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Charlene Aleck, spokesperson for the Tsleil-Waututh First Nation, discusses the indigenous group’s fight against the Trans Mountain pipeline and the struggle to protect its traditional way of life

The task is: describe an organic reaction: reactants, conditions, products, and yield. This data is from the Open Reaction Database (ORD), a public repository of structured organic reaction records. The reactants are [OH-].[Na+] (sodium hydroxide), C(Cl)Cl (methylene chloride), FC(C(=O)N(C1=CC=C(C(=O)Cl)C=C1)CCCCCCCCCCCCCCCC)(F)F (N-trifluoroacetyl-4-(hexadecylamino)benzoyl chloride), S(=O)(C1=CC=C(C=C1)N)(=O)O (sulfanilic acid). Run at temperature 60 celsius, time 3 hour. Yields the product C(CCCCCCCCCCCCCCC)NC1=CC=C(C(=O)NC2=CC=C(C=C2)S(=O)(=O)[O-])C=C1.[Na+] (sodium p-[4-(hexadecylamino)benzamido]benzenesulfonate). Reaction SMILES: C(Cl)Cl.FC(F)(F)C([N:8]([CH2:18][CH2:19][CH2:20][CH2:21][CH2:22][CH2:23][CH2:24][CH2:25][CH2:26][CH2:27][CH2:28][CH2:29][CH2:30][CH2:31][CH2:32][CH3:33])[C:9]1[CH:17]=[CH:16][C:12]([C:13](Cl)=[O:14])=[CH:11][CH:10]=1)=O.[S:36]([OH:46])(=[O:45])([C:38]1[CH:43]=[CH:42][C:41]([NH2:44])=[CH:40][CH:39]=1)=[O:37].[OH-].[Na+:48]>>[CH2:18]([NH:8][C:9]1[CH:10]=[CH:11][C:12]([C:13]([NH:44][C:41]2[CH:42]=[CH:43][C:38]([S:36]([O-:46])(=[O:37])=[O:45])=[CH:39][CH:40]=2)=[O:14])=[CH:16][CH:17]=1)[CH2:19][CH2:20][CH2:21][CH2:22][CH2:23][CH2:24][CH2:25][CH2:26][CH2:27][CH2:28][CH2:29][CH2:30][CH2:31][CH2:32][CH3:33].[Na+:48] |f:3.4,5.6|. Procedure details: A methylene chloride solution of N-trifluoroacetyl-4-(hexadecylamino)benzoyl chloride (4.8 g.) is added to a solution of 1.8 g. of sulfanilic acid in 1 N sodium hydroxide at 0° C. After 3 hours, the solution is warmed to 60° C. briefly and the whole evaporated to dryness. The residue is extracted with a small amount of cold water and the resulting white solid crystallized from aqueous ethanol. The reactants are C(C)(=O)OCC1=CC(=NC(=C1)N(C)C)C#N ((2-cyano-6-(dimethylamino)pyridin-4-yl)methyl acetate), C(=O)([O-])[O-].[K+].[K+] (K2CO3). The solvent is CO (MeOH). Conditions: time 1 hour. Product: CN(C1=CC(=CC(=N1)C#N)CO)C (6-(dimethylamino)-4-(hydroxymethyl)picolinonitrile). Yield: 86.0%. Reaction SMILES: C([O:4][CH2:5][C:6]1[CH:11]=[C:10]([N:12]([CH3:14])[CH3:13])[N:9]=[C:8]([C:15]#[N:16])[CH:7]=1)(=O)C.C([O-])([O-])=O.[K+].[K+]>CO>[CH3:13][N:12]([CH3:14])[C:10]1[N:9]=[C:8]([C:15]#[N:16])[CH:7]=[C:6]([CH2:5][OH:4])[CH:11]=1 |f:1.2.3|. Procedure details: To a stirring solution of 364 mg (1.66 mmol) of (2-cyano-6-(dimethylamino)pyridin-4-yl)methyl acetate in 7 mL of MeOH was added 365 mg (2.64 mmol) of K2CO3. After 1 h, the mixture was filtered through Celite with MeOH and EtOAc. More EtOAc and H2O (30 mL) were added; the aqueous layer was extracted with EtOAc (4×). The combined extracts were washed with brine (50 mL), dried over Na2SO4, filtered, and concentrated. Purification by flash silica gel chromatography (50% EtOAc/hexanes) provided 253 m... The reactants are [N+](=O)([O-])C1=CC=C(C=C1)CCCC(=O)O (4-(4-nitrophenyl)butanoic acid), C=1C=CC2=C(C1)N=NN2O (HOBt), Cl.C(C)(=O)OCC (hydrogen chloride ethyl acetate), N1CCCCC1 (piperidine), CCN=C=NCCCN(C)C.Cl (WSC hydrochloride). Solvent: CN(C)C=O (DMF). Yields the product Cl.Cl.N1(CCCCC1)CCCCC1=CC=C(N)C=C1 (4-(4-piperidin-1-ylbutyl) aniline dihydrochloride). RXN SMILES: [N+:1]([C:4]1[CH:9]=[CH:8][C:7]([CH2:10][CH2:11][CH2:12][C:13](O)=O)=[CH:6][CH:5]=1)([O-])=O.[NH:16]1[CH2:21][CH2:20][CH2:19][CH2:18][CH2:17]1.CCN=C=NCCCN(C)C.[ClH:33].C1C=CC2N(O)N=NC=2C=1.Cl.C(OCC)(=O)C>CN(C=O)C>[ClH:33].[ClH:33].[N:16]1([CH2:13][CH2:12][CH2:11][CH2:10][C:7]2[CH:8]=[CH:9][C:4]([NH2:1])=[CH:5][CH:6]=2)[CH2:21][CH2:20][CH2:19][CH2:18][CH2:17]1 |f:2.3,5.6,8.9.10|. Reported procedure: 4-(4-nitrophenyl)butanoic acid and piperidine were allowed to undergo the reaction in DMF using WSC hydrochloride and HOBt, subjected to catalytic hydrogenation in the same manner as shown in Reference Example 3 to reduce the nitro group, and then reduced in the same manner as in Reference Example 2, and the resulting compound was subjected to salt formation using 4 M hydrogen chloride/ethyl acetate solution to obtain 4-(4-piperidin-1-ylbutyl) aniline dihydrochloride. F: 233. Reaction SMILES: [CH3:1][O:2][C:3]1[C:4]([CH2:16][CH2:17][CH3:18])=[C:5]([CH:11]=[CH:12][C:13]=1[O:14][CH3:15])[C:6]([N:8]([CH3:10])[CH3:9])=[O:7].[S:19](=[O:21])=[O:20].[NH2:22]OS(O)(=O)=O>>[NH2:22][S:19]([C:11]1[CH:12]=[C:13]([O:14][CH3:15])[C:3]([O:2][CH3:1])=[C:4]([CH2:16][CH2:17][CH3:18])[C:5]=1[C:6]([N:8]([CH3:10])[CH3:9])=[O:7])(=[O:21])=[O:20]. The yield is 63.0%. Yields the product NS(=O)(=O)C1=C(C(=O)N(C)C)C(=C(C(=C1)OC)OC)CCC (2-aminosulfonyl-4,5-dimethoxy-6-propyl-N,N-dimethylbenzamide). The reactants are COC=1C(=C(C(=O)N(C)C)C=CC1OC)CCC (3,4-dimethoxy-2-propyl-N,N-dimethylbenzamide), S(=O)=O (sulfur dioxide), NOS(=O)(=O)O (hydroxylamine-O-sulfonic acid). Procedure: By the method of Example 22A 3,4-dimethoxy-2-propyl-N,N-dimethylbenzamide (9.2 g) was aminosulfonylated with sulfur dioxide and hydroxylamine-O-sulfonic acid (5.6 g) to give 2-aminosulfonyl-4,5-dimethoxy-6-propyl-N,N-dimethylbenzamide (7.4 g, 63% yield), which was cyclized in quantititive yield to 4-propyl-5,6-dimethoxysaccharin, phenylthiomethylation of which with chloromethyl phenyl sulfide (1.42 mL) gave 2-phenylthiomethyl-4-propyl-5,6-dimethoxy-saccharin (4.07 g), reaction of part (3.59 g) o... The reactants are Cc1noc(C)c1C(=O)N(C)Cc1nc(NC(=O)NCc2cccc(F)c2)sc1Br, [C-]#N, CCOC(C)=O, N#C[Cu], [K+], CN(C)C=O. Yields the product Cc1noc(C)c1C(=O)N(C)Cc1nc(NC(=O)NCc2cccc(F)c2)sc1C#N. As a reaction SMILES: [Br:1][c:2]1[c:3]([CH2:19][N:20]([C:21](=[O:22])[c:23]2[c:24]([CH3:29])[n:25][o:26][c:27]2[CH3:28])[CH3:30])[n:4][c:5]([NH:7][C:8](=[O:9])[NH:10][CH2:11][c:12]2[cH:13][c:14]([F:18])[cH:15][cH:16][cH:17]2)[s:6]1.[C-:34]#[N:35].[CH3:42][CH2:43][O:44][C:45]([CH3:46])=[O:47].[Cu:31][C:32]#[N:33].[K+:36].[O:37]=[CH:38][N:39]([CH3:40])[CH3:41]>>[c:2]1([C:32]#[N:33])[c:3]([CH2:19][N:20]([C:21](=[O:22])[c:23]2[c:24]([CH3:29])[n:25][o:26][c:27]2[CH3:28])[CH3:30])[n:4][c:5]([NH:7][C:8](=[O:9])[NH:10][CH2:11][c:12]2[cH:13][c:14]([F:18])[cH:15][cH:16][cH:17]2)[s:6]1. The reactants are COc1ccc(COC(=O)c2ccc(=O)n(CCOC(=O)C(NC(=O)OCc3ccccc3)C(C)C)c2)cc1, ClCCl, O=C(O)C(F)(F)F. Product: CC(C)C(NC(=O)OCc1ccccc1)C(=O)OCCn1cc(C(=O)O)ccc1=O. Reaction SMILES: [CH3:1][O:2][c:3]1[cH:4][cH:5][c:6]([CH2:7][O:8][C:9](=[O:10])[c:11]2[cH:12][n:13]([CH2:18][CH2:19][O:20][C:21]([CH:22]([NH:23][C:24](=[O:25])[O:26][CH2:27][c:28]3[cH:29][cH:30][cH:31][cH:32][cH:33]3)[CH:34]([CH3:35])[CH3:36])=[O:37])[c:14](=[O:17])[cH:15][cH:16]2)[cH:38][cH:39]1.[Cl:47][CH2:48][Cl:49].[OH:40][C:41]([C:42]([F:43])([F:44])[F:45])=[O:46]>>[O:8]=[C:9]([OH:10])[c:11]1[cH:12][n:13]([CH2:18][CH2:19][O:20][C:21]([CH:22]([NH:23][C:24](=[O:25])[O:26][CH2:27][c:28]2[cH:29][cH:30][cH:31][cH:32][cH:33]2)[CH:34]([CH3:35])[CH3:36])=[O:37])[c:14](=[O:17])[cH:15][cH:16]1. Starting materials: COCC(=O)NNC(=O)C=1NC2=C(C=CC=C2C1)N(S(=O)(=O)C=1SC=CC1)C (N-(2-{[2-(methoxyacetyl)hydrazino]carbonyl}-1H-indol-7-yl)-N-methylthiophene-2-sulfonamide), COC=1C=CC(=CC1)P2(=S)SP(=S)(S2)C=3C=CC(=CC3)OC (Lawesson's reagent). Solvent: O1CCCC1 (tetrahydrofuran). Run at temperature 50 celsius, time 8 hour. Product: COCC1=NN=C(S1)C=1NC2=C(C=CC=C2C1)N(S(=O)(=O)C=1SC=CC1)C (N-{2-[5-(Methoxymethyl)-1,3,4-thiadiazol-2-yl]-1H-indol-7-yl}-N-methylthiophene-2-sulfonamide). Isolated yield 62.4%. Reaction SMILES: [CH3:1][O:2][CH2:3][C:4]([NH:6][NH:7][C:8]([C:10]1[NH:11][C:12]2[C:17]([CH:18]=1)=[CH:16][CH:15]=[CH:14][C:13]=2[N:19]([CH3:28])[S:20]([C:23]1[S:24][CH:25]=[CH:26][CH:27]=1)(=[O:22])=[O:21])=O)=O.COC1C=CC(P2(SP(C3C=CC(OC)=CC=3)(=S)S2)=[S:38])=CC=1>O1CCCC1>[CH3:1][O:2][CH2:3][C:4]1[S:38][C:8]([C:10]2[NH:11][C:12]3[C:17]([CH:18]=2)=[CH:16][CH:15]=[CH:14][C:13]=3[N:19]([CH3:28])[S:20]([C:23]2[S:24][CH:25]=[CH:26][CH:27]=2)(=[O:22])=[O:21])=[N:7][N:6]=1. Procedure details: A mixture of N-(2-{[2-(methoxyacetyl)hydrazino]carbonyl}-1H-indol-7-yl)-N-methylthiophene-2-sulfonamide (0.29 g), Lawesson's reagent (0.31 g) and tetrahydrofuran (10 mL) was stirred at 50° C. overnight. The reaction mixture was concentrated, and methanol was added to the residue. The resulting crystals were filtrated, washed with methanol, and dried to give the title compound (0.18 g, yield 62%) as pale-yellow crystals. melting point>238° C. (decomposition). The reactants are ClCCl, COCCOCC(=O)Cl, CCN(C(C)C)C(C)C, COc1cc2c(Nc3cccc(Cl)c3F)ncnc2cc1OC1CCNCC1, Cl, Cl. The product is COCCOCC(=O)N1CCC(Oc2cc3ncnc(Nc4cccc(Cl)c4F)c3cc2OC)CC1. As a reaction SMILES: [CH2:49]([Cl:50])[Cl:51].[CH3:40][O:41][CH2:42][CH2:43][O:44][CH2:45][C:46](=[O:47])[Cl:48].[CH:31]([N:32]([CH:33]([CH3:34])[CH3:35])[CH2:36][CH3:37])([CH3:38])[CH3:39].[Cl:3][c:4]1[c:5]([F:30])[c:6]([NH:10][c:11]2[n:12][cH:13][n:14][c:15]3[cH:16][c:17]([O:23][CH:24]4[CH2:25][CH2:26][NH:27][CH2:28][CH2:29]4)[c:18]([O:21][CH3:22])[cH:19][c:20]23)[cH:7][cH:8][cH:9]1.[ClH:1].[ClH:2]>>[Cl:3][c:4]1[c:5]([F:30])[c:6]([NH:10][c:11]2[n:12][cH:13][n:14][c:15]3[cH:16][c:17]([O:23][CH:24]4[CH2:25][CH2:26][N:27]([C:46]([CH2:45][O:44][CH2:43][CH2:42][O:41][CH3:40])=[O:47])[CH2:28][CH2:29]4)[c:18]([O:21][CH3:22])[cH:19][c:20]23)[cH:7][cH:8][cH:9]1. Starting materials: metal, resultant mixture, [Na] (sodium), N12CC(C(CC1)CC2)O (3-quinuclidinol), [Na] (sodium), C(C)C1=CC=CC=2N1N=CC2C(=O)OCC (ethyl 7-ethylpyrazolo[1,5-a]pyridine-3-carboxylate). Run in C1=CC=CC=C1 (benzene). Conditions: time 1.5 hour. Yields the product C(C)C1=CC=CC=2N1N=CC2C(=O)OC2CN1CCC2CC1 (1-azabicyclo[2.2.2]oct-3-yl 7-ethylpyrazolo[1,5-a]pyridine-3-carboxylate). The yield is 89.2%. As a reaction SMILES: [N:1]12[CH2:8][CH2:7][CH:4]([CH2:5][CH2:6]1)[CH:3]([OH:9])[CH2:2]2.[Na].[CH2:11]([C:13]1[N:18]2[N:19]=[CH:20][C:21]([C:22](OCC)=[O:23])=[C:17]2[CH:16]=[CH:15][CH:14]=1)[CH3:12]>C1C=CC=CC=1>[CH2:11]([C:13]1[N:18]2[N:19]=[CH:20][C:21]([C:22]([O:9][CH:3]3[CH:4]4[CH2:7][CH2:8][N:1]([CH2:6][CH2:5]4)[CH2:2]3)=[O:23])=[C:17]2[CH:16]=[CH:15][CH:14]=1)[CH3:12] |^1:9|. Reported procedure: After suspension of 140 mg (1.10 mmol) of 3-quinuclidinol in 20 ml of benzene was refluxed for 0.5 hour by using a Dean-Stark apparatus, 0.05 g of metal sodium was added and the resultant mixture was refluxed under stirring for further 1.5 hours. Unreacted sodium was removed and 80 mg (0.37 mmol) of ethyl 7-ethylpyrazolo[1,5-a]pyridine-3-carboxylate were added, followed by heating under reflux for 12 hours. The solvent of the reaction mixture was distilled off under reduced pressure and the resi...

Dimitri : This is Dimitri Lascaris for the Real News in Vancouver, British Columbia. I’m joined today by Charlene Aleck an elected counselor of the Tsleil-Waututh First Nation and also a spokesperson for the Tsleil-Waututh Sacred Trust Initiative. Thanks very much for joining us today Charlene. Charlene Aleck: Thank you for having me. Dimitri : There’s been a lot of news about the relationship of Tsleil-Waututh to this new Trans Mountain pipeline expansion being proposed and pursued by Kinder Morgan. I’d like to start by talking to you about the sort of proximity of the traditional territory of the Tsleil-Waututh people to this project and particularly, the Westridge Marine Terminal where the Trans Mountain pipeline terminates. Charlene Aleck: Yeah, there’s many aspects to the pipeline expansion proposal of it being expanded from the Alberta tar sands and ending right … It’s so close to our territory where our reserve is on the Inlet. Our reserve outline actually goes into the Inlet. As a young girl, my mother used to swim across the Inlet and back home, so I think it was under three kilometers. Dimitri : And this is the very Inlet where the Westridge Marine Terminal is situated? Charlene Aleck: Yes, and swimming across the Inlet that’s how close the Westridge Marine Terminal is. Dimitri : Right. Historically and briefly what has the relationship of the Tsleil-Waututh First Nation been to the British Crown? And in particular, has any of the Territory been seated to the Crown? Charlene Aleck: No. We’ve never given up our stewardship. Never given up our responsibility as caretakers of the Inlet and the lands surrounding it. Dimitri : This pipeline was originally constructed in 1953 I understand. At that time, prior to that time, did the Tsleil-Waututh people give their consent to the construction of that pipeline? Were they even consulted by the federal government of the corporation that built the pipeline? Charlene Aleck: I just want to backtrack just a tiny little bit just to show that the government had given the church all rights and free open range to collect all the First Nations and put them in boarding schools, residential schools where we were stripped of our ancestral names. We were stripped of our language. We could not practice our culture. And, even to gather in a group of any more than a few of us, we would be punished and that was included off side of the residential schools. Dimitri : This effectively prevented any collective decision by the Tsleil-Waututh First Nation. Charlene Aleck: Absolutely and there was even a time where I remember stories being told to me where my grandmother and my great-grandmother needed written forms to go sell their clams downtown. If you didn’t have a written form, then you would be charged or sentenced or put in jail. Those types of restrictions, I just wanted to frame it that way … Those types of restrictions were so heavy handed, and then this industry pulls into town and wants to make good of our land and have a prosperous business for Vancouver. We were never allowed to even have legal representation to say anything about it, let alone oppose it. Dimitri : Since the construction of the pipeline what have been some of the impacts environmentally, culturally, economically on the Tsleil-Waututh First Nation of the Kinder Morgan facilities and the other industrial developments in the Inlet where the reserve is situated? Charlene Aleck: Tsleil-Waututh means “People of the Inlet.” We have stories of our first grandmother being born from the Inlet. That really ties us to the water. It really ties us to the land. Having that bond and that knowledge is hard wired with all Tsleil-Waututh people. We had a saying, “When the tide went out, the table is set.” Meaning, we got about over 90% of our diet from the Inlet. It was so bountiful, and it was so rich. We had a good way of life. It sustained us. We didn’t have to move around from camp to camp or place to place. We were fed, and we kept it like that. We kept a sustainable life. I, personally, haven’t been able to harvest any of those things that my grandparents were able to- Dimitri : What were some of the things they were able to harvest before the development? Charlene Aleck: Oysters, mussels, clams and just all the vegetation that grew on the foreshores of the Inlet. It was so rich and bountiful that to this day we can’t … I know there is some shellfish that we can collect that doesn’t have high potent chemical pollutants in them. But Tsleil-Waututh being a part of the Inlet and being caretakers of the land, we have been trying to rehabilitate and look after the land as best we could with the amount of industry that’s lining the Inlet. We’ve been able to fix creek beds that bear salmon, salmon bearing spawning. We’ve been able to fix clam beds where it has enabled us to harvest clams for the first time in 50 years since we’ve had the existing pipeline in our Inlet. These are the types of things that we really focus our energy on. Yes, we are opposing this big industry pipeline expansion project, but we’re also at the same breath we’re working hard and diligently on the salmon spawning beds, the clam harvest that we’ve been finally able to do for the first time in 50 years. Dimitri : Of course, the expansion as you mention is something, the expansion of Trans Mountain that the Tsleil-Waututh First Nation opposes. I understand that your First Nation has done or commissioned an independent examination of what the effects of this expansion would be. Could you tell us briefly what is it that your independent evaluation determined? Charlene Aleck: Back when the pipeline expansion proposal came in, we were told that the only process that we can take the steps forward is to go through the National Energy Board process and knowing that the process was so fundamentally flawed it was so heavy regulated by industry. We just said, “It’s not a fair process.” Knowing what was at stake, we knew in our hearts there were so many things that they weren’t going to look at, they weren’t going to ask those questions. So we took it upon ourselves to do our independent … We wanted to call it an environmental assessment, but after looking at the finished product, it’s an independent assessment because it looks at so much more than just what it does for the ecology around the Westridge Marine or the holding tanks or even the expansion. The effects that it has on an indigenous way of life that we’ve carried and sustained for years and years and years. Dimitri : Do you think that your people’s stewardship of the land is going to be possible with this massive expansion in tanker traffic that would result from the expansion of the Trans Mountain pipeline? Charlene Aleck: No. The delicate ecology of … I just want to go back to the clam harvest that we just had. The work that it takes to rehabilitate something like that with industry on top of that. If you want to put more industry on top of that, it’s just going to disseminate any other work that we had set forward. Same with the salmon spawning creek beds. All the work that we’ve put into rehabilitating that over the last 10-15 years, the salmon wouldn’t want to come spawn if they was more industry and tanker traffic and the noise, pollution and what that does for them. That’s all in our assessment as well. It looks at the irreparable damage it would be to the salmon, the ecology, the birds. We recently re-harvested a whole bunch of elk and relocated them up into the Indian Arm, and that has brought back the ecology of vegetation, the singing birds, roots, and berries that we once harvested years ago. We’re starting to see signs of that and to have a gigantic industry project on top of that. It just does not mount. Dimitri : The Tsleil-Waututh submitted an analysis, which I understand was 1400 pages meticulously documented the effects that this expansion would have. That went to the National Energy Board, is that correct? That evaluation. Charlene Aleck: Yeah, it did, and we also sent copies wherever we saw fit because it does cover the economic value that it would hold for Canada’s economy. It has the ecology, the environment. Dimitri : Despite this meticulous analysis, despite the First Nations opposition to the project. The Trudeau government has approved the expansion of Kinder Morgan. Do you think that can be reconciled that decision to go forward or approve this project over the objections of the First Nation supported by a professional independent analysis, is consistent with Prime Minister Trudeau’s electoral commitment to respect indigenous rights? Charlene Aleck: You know we had hoped the assessment would help with the decision making that the Trudeau government had in the process of them making the decision. We had hoped that even the excess documents and other reports that we had compiled to help assist in that. To show this concern. To show the issues that we wanted to put on the table would be considered. Dimitri : Given that there’s now been an approval of the project over the objections of the First Nation. I understand the litigation has a course of action that the Tsleil-Waututh First Nation has elected to pursue, is that correct? Charlene Aleck: Yeah, since day one we had said that we would tackle this opposition in every legal means possible. Dimitri : Where does that litigation currently stand? Charlene Aleck: It’s still before the courts and yeah. Dimitri : The government is continuing to insist that it’s fulfilled its obligation to the Tsleil-Waututh First Nation in that litigation? Charlene Aleck: Mm-hmm (affirmative) Dimitri : Well, I hope we’ll be able to discuss with you the evolution of litigation down the road. Probably it’s going to be a long haul and one that many Canadians will be keen to observe. Charlene Aleck: Mm-hmm (affirmative) Dimitri : Thanks very much for joining us. Charlene Aleck: Thank you for having me. Dimitri : This is Dimitri Lascaris with the Real News.